26. 4 out of 5

    Nancy

    I loved this book because I spent time in Afghanistan in 1973. Jason Elliot was born in 1975 and spent time in Afghanistan in 1994 when he was 19 and 2004 when he was 29. I was 18 when I was in Afghanistan. I was there the year before the King was deposed and the political climate totally changed. What I loved about this book is the fact that by reading Jason Elliot's take so many years later, I realize and appreciate the fact that I really got Afghanistan as an 18 year old. So much of what he se I loved this book because I spent time in Afghanistan in 1973. Jason Elliot was born in 1975 and spent time in Afghanistan in 1994 when he was 19 and 2004 when he was 29. I was 18 when I was in Afghanistan. I was there the year before the King was deposed and the political climate totally changed. What I loved about this book is the fact that by reading Jason Elliot's take so many years later, I realize and appreciate the fact that I really got Afghanistan as an 18 year old. So much of what he sees and loves is what I saw and loved too. I read the book on Kobo and never knew how far into the book I was, how much was left ahead, etc. and that took something away from reading it for me. I couldn't see the photos on Kobo, but could on my ipad. But really wish I had read the paper version of this book. I learned tons about the history. A wonderful read - but I qualify to say that had I not travelled to Afghanistan and loved the country and the people so much, I likely wouldn't have made it through this book.

  27. 4 out of 5

    Grete

    As a wielder of prose, Elliot is a pleasant surprise--not because I expected less, but because I expected nothing at all having never heard of him before. His descriptions are something to aspire to, and as an example of creative nonfiction this book is top notch. Content wise, I was constantly aware that this book was written from an almost inherently colonialist perspective. Elliot does not seem disrespectful--quite the opposite--but there's no escaping that the book is more about a white Europ As a wielder of prose, Elliot is a pleasant surprise--not because I expected less, but because I expected nothing at all having never heard of him before. His descriptions are something to aspire to, and as an example of creative nonfiction this book is top notch. Content wise, I was constantly aware that this book was written from an almost inherently colonialist perspective. Elliot does not seem disrespectful--quite the opposite--but there's no escaping that the book is more about a white European man's experience in Afghanistan than it is about Afghanistan itself. Most of the writings about Afghanistan that he alludes to come from Western-named authors, too, which was disappointing but I suppose not surprising. That said, Elliot still has drastically more knowledge about the place than I do, so I did learn a lot. I'd say the text has the potential to be edifying, but needs to be understood in context.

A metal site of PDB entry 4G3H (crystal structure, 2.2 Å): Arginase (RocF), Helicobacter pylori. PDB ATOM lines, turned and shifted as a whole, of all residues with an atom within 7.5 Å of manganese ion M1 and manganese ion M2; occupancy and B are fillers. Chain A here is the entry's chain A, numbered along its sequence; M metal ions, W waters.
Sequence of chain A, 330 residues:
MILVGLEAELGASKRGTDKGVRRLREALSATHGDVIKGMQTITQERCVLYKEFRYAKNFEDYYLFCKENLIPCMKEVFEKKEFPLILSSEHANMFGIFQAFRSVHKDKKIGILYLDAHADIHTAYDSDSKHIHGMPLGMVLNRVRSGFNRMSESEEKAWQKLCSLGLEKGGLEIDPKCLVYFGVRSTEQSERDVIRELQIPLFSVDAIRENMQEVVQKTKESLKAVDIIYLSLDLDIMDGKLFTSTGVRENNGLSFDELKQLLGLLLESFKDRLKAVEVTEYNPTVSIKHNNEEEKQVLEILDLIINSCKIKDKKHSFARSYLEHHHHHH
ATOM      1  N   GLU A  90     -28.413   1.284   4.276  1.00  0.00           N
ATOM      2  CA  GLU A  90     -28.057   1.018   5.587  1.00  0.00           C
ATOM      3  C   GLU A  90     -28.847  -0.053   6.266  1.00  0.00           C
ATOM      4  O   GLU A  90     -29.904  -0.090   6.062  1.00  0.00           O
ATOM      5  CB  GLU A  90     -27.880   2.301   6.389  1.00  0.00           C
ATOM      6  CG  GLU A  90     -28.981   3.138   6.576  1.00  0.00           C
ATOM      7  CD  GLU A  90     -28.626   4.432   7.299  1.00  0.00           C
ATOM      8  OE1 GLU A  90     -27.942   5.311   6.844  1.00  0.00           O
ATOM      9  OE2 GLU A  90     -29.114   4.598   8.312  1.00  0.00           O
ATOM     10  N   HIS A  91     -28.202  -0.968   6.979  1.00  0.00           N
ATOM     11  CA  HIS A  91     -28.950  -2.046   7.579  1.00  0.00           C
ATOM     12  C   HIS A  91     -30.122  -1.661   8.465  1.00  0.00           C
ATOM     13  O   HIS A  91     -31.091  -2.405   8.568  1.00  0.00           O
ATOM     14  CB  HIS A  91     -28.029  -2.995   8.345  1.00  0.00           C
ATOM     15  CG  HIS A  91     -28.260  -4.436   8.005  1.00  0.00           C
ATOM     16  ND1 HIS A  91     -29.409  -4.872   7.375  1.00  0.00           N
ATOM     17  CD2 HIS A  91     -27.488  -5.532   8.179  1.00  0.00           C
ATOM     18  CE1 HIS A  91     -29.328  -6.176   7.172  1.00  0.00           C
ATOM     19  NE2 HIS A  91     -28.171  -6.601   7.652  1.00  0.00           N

28. 4 out of 5

    Austin

    I admire travelers like Jason Elliot who seem to able to experience a place and its peoples more deeply than 99% of the rest of us. I especially enjoyed the parts where he questioned why he was there, or whether he should continue. You could call it wandering with purpose, and its enhanced by some knowledge and a lot of curiosity. Great first book. The parts I didn't like include the flight on a giant bird over parts of Afghanistan (to get the lay of the land), and many parts where it seems like I admire travelers like Jason Elliot who seem to able to experience a place and its peoples more deeply than 99% of the rest of us. I especially enjoyed the parts where he questioned why he was there, or whether he should continue. You could call it wandering with purpose, and its enhanced by some knowledge and a lot of curiosity. Great first book. The parts I didn't like include the flight on a giant bird over parts of Afghanistan (to get the lay of the land), and many parts where it seems like the author may be flaunting his knowledge. In those parts I didn't feel like I was learning anything, just that this guy did a lot of research and studying. It would be hard not to mention huge parts of history or important peoples, but including them sometimes dilutes the story being told. This happens just a few times, and most of the time Jason does a great job of telling an engaging story in the present and connecting its significance to the past.